Treatment with the urea immunoliposome significantly inhibited the proliferation of hemangioma vascular endothelial cells (HVECs) in a time- and dose-dependent manner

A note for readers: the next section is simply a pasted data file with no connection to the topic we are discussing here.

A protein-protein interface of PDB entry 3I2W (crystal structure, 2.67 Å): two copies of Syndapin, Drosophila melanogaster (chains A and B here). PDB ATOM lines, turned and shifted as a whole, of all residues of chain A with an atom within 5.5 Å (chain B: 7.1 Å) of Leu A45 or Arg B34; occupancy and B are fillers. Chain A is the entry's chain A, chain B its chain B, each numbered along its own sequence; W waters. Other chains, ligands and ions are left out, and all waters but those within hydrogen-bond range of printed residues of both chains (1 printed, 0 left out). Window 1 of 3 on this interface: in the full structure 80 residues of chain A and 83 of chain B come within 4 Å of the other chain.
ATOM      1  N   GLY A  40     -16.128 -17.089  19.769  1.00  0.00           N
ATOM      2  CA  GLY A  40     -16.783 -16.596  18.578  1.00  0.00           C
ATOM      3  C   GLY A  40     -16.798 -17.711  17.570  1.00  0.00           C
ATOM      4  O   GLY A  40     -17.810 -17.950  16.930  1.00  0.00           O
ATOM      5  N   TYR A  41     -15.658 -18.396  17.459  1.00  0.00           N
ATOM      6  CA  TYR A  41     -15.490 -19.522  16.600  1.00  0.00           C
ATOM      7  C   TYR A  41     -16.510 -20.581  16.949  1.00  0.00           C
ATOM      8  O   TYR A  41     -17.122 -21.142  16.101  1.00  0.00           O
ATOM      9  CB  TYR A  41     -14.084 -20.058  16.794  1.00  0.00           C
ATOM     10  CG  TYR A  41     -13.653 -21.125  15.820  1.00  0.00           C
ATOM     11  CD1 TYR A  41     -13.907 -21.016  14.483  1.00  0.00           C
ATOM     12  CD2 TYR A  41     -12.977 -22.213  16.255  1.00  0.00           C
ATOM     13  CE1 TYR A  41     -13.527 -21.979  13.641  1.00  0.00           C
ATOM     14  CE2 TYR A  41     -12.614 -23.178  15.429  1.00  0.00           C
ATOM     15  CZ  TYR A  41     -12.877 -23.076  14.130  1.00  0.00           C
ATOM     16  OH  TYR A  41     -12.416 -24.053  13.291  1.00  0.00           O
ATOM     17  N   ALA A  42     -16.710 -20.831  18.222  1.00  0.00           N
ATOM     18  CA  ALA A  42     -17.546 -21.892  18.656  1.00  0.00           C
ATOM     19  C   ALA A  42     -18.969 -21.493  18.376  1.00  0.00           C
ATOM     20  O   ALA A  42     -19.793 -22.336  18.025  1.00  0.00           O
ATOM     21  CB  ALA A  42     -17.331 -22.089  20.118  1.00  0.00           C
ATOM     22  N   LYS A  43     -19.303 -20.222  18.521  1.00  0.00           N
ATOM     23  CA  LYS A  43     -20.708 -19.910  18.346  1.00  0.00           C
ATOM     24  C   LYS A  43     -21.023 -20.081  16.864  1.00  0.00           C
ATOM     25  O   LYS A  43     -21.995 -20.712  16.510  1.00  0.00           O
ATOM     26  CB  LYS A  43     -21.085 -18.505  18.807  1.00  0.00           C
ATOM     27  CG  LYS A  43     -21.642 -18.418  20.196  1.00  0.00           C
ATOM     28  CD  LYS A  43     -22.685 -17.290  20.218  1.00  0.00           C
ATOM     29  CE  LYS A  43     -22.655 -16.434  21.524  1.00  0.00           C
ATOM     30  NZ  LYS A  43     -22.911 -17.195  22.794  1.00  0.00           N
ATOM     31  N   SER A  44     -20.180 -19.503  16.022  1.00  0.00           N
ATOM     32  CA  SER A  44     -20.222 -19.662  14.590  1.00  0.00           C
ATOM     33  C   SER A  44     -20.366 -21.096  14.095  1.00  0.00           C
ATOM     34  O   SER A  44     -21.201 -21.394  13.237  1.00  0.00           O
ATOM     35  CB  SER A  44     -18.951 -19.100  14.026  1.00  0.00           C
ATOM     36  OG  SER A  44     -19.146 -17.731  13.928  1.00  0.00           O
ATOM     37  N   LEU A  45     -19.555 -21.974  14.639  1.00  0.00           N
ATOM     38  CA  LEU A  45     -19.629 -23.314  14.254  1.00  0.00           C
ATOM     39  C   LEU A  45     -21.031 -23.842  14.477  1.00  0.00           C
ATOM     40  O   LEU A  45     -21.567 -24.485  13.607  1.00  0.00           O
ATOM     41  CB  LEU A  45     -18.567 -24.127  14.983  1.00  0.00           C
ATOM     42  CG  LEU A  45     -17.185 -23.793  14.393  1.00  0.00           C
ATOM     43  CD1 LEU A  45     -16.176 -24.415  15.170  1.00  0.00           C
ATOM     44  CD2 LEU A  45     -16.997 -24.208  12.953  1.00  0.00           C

Treatment with the urea immunoliposome significantly inhibited the proliferation of hemangioma vascular endothelial cells (HVECs) in a time- and dose-dependent manner. Conclusions The urea immunoliposome that we developed distinctly and persistently inhibited the proliferation of HVECs and is expected to be used in clinical hemangioma treatment. for approximately 6?months. persistently inhibited the proliferation of HVECs and is expected to be used in clinical hemangioma treatment. for approximately 6?months. The HVECs we isolated and cultured were recognized by HVEC factor VIII related antigen (VIII-R Ag) immunostaining and VEGFR2 circulation cytometry. For the immunostaining with VIII-R Ag, subcultured endothelial cells were inoculated on a cover glass and incubated for 10?min in 0.3% H2O2 diluted in methanol to reduce endogenous peroxidase activity. After blocking with normal goat serum, they were then incubated with anti-VIII-R Ag (1:50 dilution, ZSBIO, Beijing, China), followed by an incubation with secondary antibody conjugated with biotin (ZSBIO) and development with ABC (ZSBIO) and diaminobenzidine reagent (Boster, Wuhan, China). Digital images were obtained using a Leica Photo Microscope (Q550CW, Leica, Germany). For VEGFR circulation cytometry, subcultured endothelial cells were suspended in chilly culture medium at a density of 5??106 cells per milliliter. Forty microliters of cell suspension were mixed with anti-VEGFR2 and managed at 4C for 30?min. After washing, they were incubated with secondary antibody conjugated with fluorescein isothiocyanate (Boster) at 4C for 30?min. The cells were analyzed with an automated fluorescence-activated Acipimox cell counter (Elite, Beckman Acipimox Coulter), with which 1,000,000 events were counted. The complete quantity of cells expressing VEGFR2 per 1,000,000 events was calculated, and the percentage was derived. Influence of urea immunoliposome on human vascular endothelial cell morphology The HVECs were passaged in 96-well plates at a density of 4??103 cells per well. Twenty-four hours later, the urea immunoliposomes diluted with culture medium were added to each well at different final concentrations of 0, 0.002%, 1%, 2%, 3%, 4%, 5%, 10%, 20%, or 40%. Four wells were seeded per concentration. Changes in HVEC morphology were observed under an inverted phase contrast microscope (IMT-2, Olympus, Japan) after 24?h, 48?h, and 72?h. Influence of urea immunoliposome on human vascular endothelial cell proliferation The HVECs were passaged in 96-well plates at a density of 2??103 cells per well. Twenty-four hours later, urea immunoliposomes diluted with culture medium were added to each well at the same final concentrations, pointed out previously. After 24, 48, and 72?hours, the proliferation of HVECs was measured by the MTT method (Sigma) according to the manufacturers protocols. The median influence dose (ID50) was calculated by linear regression analysis. The HVECs were passaged in 24-well plates at a density of 1 1??104 cells per well. Twenty-four hours later, the cells were divided into five groups: three experimental groups treated with 2.6% urea, 2.6% urea liposome, or 2.6% urea immunoliposome, and two control groups, treated with the same volume of liposome or culture medium, at four wells per group. Subsequently, the number of HVECs in each group was counted every day for 8?days. A growth curve was generated and the population doubling time was calculated using the following formula: doubling time =?-?logrepresents the culture period during which the cell grows in the log phase; is usually the cell number at the end of the log phase. On the eighth day, the cell numbers of each group were used to calculate the inhibition rate: test. em P /em ? ?0.05 was considered statistically significant. Results Urea immunoliposome characteristics Both the urea liposome and urea immunoliposome created a milky white suspension on Acipimox gross examination, as shown in Physique?1A, which remained stable and did not obviously switch in appearance for 6?months at 4C. The urea immunoliposomes diluted 100 occasions showed a typical liposome morphology under a transmission electron microscope, as shown in Physique?1B. The urea immunoliposomes were spherical or near spherical, large unilamellar liposomes with a diameter of 150 to 200?nm. A nucleolar structure and lipid-coating structure were obvious. The encapsulation percentage of urea liposomes was 54.4%, according to Sephadex-50 column elution analysis. The coupling rate of anti-VEGFR to urea immunoliposomes was 36.84%. Open in a separate window Physique 1 Urea immunoliposome morphology. (A) Both the IGFBP6 urea liposome and urea immunoliposome generated a suspension that appeared milky white upon gross inspection. (B) Urea immunoliposomes diluted 100 occasions observed under a transmission electron microscope (150,000). Preparation and culture of hemangioma vascular endothelial cells The HVECs were isolated by tissue culture. Approximately 3?days after inoculation, the endothelial cells migrated quickly from.